Yes…the stock market is down. Your portfolio is down. There is no way it is not down. We just said the word “down” three times in a row. Get it? Everything is down.

If you have a decently designed and intelligently constructed portfolio you are actually DOWN more than the overall stock market! What does that mean? Most people look at the Dow Jones as their benchmark. That’s what the media tells you every night as to what’s happened. The media reports on the Dow Jones as though it’s an accurate index to let you know how the stock market is doing. Nope….As you become a more savvy investor you will learn that that the Dow Jones is just an antiquated index that means nothing. Yep….we said that! The Dow Jones means zilch!

Make no mistake about it. This is one of the strangest and least predictable markets ever…

If, however, we were to tell you the Dow Jones was about to get blasted and go down to 6,000 (currently at 17,500) it would be easy to lead you down that road. There are plenty of reasons why the market will get hurt more. Ironically enough…we could paint just as equally convincing a story of how the Dow will go to 20,000! That’s where we’re at right now. When you can find two opinions so extreme regarding the end results, yet each has its merits, you’re in a very precarious market environment.

Here’s the current summary of the MPG Core Tactical 60/40 portfolio mix, which is updated as of this writing (August 3, 2015).

Click here to compare the portfolio against the benchmark

There is a tug of war between overseas and domestic economic data. In our opinion it still leads us to think contrary to most everyone in that interest rates are not going to be raised. As we mentioned in the most recent cover piece of “the Guide, raising rates now is almost a given move but are we seeing numbers to justify an increase? If the Fed does it they are basically forcing themselves to create some wiggle room for the future.

We’re over 70% of the way through earnings season and of those companies reporting, earnings have been down -2.5% year over year and also are lower -4.4% on revenues. The biggest data point that the Fed can use to justify a rate hike will be employment. If hiring doesn’t improve or there is no increase in wage growth you won’t see a rate hike in 2015; regardless of what Janet Yellen says.

What adjustments did we make?

7/7/15:          Bought 300 shares of VEU (Vanguard FTSE All World Index) @ $47.09 ~$14k

7/27/15:       Bought 200 shares of VWO (Vanguard Emerging Markets Index) @ $84 ~$7k

7/27/15:       Sold 84 shares of LQD (Investment Grade Corporate Bond) @ $115.83 ~$10k

In light of how brutal markets overseas treated everyone we actually nibbled more at them. Sure there is a great chance they continue to feel pressure but we are looking long-term and buying areas of the market that could see a snap back as well as one that should bounce once things are oversold.

In the automatically rebalanced MPG Core Tactical 60/40 portfolio we made the following adjustment with cash from dividends:

                        7/1/15:          Bought 16 shares of IVV (S&P 500 Index) @ $208.82 ~$3k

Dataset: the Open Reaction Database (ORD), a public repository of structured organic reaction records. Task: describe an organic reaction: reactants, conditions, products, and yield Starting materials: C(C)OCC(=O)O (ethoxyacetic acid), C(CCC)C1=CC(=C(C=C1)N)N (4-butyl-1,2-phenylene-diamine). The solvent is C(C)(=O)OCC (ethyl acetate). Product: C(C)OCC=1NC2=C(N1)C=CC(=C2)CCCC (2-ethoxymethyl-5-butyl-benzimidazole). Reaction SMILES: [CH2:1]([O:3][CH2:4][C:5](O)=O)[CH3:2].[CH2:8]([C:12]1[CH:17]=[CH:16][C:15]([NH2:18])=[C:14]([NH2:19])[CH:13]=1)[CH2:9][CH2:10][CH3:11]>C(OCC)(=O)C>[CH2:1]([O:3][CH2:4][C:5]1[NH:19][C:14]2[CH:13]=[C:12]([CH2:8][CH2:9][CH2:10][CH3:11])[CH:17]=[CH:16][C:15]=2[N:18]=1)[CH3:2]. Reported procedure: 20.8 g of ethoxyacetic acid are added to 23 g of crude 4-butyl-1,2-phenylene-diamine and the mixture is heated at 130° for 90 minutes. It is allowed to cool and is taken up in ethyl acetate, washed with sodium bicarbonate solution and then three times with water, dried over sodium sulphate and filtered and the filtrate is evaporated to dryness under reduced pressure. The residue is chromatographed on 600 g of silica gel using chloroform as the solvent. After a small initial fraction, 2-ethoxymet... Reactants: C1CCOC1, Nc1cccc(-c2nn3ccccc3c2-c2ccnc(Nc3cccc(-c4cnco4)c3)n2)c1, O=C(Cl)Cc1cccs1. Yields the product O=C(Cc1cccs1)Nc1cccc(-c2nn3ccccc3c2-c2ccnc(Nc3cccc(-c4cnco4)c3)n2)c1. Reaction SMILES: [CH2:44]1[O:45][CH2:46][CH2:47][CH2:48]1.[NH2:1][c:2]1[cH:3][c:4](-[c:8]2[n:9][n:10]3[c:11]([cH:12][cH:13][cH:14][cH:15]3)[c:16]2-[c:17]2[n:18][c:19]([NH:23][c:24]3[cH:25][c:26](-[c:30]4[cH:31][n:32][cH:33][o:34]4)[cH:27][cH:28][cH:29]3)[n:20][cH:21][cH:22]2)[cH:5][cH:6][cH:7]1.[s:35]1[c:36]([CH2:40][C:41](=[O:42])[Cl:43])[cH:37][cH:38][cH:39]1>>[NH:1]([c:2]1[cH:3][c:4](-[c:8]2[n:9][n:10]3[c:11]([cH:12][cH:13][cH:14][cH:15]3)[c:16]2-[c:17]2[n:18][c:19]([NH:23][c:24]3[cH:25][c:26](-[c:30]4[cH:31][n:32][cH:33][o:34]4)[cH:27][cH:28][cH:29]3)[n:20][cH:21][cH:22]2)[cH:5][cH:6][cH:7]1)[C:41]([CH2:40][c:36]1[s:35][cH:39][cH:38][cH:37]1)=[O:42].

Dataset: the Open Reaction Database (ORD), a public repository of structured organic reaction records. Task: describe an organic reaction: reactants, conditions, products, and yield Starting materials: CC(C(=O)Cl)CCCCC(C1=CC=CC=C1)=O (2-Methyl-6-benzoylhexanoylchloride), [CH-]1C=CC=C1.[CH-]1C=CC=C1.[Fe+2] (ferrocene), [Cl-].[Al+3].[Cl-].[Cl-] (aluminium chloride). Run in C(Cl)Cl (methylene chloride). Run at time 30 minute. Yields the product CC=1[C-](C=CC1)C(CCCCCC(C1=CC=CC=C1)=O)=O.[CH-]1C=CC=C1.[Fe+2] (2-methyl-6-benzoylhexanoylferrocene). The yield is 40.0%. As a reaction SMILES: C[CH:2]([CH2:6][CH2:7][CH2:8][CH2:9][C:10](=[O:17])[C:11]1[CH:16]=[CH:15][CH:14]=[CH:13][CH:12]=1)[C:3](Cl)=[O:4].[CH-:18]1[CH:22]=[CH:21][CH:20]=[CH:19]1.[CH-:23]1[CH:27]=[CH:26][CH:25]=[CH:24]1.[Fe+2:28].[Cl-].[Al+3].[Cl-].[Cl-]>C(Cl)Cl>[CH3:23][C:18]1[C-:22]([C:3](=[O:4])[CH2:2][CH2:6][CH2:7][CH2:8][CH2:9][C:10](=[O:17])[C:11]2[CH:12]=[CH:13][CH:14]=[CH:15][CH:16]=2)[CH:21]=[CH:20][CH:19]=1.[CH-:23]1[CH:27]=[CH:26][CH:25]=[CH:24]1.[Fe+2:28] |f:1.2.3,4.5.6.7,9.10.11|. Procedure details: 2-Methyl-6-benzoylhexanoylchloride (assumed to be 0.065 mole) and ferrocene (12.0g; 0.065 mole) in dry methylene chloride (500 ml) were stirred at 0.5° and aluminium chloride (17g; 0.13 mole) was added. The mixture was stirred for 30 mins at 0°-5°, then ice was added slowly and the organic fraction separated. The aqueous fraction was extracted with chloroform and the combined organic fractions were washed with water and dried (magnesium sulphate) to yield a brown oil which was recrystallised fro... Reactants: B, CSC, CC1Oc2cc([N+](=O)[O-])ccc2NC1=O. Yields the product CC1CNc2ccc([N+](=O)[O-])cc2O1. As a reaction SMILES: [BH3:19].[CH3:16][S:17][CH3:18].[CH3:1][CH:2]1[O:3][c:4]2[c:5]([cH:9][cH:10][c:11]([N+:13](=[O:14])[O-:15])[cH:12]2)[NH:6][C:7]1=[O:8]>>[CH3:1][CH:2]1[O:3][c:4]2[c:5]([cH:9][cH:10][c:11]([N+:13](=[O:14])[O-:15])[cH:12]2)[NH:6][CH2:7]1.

7/1/15:          Bought 19 shares of BND (Vanguard Total Bond Index) @ $80.94 ~$2k

                       

Where are we going from here?

Earlier in this article we mentioned a point about the “hedge” in your portfolio. As with any piece of a puzzle, this part of your portfolio not only needs to be present but it has to fit properly. Many hedges are not working right now as they are supposed to. Does that mean you quit on them or take the other approach and stubbornly stick with them? The answer to this can be as nebulous as the word “hedge” itself.

The bottom line for us is that we’re sticking with part of our hedging formula but actively testing other pieces. Why?

For one, we know exactly why a certain piece of our hedge has been hurt. In an ideal world the hedge piece should buffer against the recent performance slip of equities. When it comes to things like commodities, there is no secret that energy has been blasted and overly punished.

The China story is real.

Why people consider this an “emerging” economy is rather baffling. We could write an entire story on this topic but when the second largest stock market in the world has crashed in a matter of days one must look at how the spillover effects will impact portfolios. China will no longer report numbers that make economists feel as though 10% GDP growth is normal. Therefore, and allow us to be mundane in our take on this…the world will feel the aftermath. Whether China adjusts or the world eventually realizes that this is a Communist run country with accounting standards that can’t be trusted…there will be an adjustment. That adjustment is being seen in the stock markets. Take heed and trust that you have a hedge (and an actively adjustable one) in place.

All that being said, we are now researching and actively searching a part to this portfolio that will hedge against the unforeseen. That’s our final and summative take here…. If you manage money smartly you will eventually see that you are wrong before it happens. Once that day comes you need to already have a procedure and strategy in place to hedge your bets. Our next article will actively describe what we’re talking about….